Bristol-Myers Squibb’s planned $74-billion purchase of Celgene has hit a significant obstacle after its largest institutional shareholder said it did not back the deal.

Wellington Management, which owns around 8% of BMS’ stock, has issued a statement that it is “not supportive of the company’s proposed acquisition of Celgene”.

While Wellington agrees that BMS should be active in business development that secures differentiated science and broadens the future revenue base, it “does not believe that the Celgene transaction is an attractive path towards accomplishing this goal”.

According to the investor, the transaction asks BMS shareholders “to accept too much risk” and the terms offer BMS shares to Celgene shareholders at a price “well below implied asset value”.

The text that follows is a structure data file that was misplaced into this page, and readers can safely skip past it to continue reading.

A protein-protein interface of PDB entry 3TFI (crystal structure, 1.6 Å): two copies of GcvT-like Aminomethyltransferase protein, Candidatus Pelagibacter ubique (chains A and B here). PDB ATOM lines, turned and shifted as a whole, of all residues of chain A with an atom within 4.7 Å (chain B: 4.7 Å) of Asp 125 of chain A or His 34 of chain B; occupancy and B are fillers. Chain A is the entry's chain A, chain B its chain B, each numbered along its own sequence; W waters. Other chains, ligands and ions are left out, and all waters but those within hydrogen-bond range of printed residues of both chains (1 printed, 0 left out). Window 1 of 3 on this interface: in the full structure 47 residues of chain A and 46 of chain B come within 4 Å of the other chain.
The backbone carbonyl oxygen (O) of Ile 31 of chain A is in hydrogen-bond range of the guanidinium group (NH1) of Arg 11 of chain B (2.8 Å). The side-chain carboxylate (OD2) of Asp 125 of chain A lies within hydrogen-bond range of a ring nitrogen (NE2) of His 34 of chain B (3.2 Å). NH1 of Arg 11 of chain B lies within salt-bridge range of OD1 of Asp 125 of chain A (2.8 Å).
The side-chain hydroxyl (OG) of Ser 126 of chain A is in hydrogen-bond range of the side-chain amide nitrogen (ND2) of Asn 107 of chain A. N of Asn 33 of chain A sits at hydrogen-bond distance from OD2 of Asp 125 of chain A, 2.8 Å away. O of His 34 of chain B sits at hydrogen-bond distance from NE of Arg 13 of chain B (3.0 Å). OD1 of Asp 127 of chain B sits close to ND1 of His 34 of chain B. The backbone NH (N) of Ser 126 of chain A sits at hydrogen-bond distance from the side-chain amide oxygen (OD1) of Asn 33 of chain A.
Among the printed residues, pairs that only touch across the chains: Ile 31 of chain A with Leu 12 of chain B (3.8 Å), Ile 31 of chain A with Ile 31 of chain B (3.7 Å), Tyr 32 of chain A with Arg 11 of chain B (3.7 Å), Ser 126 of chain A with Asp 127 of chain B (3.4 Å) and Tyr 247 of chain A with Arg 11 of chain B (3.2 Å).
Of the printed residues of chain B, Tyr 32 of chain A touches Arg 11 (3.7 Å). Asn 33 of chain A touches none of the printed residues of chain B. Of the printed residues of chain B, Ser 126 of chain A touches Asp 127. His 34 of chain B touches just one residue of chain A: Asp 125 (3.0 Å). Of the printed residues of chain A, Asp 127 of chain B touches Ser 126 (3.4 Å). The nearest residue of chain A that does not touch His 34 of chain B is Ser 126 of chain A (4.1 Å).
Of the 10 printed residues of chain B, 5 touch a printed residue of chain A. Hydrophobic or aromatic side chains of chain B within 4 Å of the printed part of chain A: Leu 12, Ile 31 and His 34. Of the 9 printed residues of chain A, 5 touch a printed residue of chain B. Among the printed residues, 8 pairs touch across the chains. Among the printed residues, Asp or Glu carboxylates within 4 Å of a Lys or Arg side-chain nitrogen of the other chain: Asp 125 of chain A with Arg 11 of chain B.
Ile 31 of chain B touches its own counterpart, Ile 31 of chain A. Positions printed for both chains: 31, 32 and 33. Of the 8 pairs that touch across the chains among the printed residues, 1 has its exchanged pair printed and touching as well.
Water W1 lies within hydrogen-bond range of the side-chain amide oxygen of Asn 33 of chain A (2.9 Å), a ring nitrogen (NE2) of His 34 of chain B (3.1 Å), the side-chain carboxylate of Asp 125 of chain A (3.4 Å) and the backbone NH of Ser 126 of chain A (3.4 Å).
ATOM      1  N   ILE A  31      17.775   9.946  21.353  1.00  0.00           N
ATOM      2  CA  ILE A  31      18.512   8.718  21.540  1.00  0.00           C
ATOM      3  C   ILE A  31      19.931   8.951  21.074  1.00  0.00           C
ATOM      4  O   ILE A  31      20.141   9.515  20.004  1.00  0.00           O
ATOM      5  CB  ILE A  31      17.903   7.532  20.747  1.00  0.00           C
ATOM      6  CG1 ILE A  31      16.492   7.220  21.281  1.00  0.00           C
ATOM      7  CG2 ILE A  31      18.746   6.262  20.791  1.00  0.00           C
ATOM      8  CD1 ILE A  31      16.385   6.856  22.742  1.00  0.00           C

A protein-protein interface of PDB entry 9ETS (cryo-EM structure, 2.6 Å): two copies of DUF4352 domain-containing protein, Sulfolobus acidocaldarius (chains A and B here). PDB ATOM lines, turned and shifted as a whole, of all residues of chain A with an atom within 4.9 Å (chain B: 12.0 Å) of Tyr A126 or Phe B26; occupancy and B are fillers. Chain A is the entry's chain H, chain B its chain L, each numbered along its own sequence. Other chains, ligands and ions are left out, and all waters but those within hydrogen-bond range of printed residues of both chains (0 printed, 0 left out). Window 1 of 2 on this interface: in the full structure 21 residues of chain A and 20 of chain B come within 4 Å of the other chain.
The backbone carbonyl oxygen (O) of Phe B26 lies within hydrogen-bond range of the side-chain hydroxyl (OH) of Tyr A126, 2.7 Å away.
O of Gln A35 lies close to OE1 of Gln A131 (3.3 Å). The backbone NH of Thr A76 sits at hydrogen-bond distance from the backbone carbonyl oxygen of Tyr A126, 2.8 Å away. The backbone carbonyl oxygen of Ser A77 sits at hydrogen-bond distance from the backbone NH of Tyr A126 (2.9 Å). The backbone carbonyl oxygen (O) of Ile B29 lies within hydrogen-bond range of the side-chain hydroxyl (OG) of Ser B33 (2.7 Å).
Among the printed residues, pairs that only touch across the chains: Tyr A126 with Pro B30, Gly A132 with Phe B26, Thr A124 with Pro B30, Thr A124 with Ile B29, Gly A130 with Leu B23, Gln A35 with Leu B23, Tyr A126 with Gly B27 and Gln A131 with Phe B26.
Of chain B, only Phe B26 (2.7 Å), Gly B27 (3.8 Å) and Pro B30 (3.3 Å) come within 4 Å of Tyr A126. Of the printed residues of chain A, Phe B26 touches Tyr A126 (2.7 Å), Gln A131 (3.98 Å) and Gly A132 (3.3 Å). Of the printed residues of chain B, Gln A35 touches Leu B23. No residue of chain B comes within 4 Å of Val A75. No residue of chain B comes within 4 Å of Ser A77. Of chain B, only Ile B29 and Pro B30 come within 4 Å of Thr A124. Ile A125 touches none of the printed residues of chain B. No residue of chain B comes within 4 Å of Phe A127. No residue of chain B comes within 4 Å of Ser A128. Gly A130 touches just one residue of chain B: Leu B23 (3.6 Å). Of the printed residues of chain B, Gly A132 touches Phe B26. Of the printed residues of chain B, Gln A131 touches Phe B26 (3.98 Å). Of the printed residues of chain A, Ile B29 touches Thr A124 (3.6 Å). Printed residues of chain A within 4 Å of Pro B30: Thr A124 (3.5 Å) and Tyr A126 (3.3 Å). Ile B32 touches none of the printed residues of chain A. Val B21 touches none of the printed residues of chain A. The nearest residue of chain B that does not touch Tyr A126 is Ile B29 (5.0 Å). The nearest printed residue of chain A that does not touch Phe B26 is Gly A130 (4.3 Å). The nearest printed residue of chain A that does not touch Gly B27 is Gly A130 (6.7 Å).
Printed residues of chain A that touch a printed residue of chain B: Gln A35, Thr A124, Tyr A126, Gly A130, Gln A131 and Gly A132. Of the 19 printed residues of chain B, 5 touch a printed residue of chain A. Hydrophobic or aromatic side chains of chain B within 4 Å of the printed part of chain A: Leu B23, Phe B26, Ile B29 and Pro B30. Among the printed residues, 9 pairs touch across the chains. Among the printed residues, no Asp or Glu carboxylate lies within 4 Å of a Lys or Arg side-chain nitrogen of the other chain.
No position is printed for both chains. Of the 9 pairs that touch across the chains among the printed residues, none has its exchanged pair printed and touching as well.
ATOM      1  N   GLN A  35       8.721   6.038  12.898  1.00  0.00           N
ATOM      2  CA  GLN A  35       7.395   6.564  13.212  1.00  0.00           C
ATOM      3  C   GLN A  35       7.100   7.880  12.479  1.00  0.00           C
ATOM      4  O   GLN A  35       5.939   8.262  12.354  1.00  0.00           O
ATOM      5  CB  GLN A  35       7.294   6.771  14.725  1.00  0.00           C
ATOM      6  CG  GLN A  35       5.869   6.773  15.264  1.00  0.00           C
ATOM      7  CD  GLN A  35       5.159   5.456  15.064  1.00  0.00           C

It also argues “alternative paths to create value for BMY shareholders could be more attractive”.

BMS announced its intent to buy Celgene early January.

“Together with Celgene, we are creating an innovative biopharma leader, with leading franchises and a deep and broad pipeline that will drive sustainable growth and deliver new options for patients across a range of serious diseases,” said Giovanni Caforio, the drug giant’s chairman and chief executive.

“As a combined entity, we will enhance our leadership positions across our portfolio, including in cancer and immunology and inflammation. We will also benefit from an expanded early- and late-stage pipeline that includes six expected near-term product launches. Together, our pipeline holds significant promise for patients, allowing us to accelerate new options through a broader range of cutting-edge technologies and discovery platforms.”

According to media reports, analysts at Baird Research continue to believe the deal the deal “makes sense for Bristol-Myers, and ultimately will go through, despite this new risk,” but also acknowledged that Wellington “has a much more commanding position than anyone else who has taken a stance against the deal so far."